The skills that make it happen

Enterprises are already facing a technology skills shortage. Many now have fewer people, as the introduction of cloud-optimized operating models has led to smaller infrastructure teams. As companies embrace next-gen tech, talent scarcity may become even more acute.

From now on, enterprises will have to invest in skill sets that are uniquely designed to handle their infrastructures. This is imperative if they’re to take advantage of the differentiation that next-gen computing can provide.

Getting started

So, how can organizations get started on the journey to unlock competitive advantage from next-gen computing? We recommend:

  • Building a knowledge graph (for managerial level and upwards) on next-gen computing technologies, the workloads they support, and the value they bring to the enterprise
  • Ensuring close collaboration between the business and the CIO/CTO team as they build the knowledge graph and run ideation workshops, key to identifying the best use cases
  • Develop proofs of concept for these use cases, and move fast to scale the ones that are most successful and impactful
  • Develop skills in the IT organization to identify and incubate next-gen technologies, work with ecosystem partners to leverage existing solutions, and co-create tailored industry-specific solutions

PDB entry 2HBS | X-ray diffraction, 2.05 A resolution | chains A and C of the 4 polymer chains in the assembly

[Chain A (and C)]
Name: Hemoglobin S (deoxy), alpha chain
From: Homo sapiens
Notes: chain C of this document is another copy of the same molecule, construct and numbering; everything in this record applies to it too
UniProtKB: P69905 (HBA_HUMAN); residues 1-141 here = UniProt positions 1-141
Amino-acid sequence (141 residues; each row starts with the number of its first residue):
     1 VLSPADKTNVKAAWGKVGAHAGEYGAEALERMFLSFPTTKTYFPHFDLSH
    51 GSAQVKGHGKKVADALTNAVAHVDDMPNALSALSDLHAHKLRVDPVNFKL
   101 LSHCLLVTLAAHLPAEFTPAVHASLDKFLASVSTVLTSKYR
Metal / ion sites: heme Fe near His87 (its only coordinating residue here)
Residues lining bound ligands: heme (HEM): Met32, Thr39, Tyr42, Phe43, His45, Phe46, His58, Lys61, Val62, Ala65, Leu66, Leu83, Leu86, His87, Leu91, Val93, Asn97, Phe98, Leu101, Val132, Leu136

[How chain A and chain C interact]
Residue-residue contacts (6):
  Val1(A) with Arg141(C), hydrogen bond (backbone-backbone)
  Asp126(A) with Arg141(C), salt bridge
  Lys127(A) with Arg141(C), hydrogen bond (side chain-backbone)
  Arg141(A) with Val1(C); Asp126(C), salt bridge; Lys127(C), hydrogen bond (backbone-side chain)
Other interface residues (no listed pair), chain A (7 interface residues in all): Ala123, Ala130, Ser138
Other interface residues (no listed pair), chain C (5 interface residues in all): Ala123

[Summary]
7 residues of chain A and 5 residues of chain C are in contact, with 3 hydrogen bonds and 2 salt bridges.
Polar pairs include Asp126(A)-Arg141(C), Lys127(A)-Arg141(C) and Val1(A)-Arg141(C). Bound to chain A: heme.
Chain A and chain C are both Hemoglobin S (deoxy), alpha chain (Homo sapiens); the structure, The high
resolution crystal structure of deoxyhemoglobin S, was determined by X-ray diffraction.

About the authors

Romain Groleau is a Managing Director at Accenture and is the Cloud First Sales and Solution Lead for Asia Pacific and Africa. Linkedin: | Email:

Jai Bagmar is a Cloud Research Manager at Accenture.

Linkedin: | Email:

The authors would like to thank Accenture Research Specialist Swati Sah for her contributions to this research.

[1] © Copyright IDC. Worldwide Global DataSphere Forecast, 2022-2026: Enterprise Organizations Driving Most of the Data Growth, May 2022
[2] © Copyright IDC. Worldwide Global DataSphere Volume of Data Analyzed and Fed into AI Forecast, 2021-2025, August 2021.
[3] © Copyright IDC. Worldwide Global DataSphere Forecast, 2022-2026:   Enterprise Organizations Driving Most of the Data Growth, May 2022
[5] Raden, N. (2021, September 28). Tesla’s Dojo supercomputer – sorting out fact from hype. Diginomica:
[6] © Copyright Forrester Research, Inc. Source: Optimize Your Artificial Intelligence Infrastructure With Processing Gravity, 10 November 2021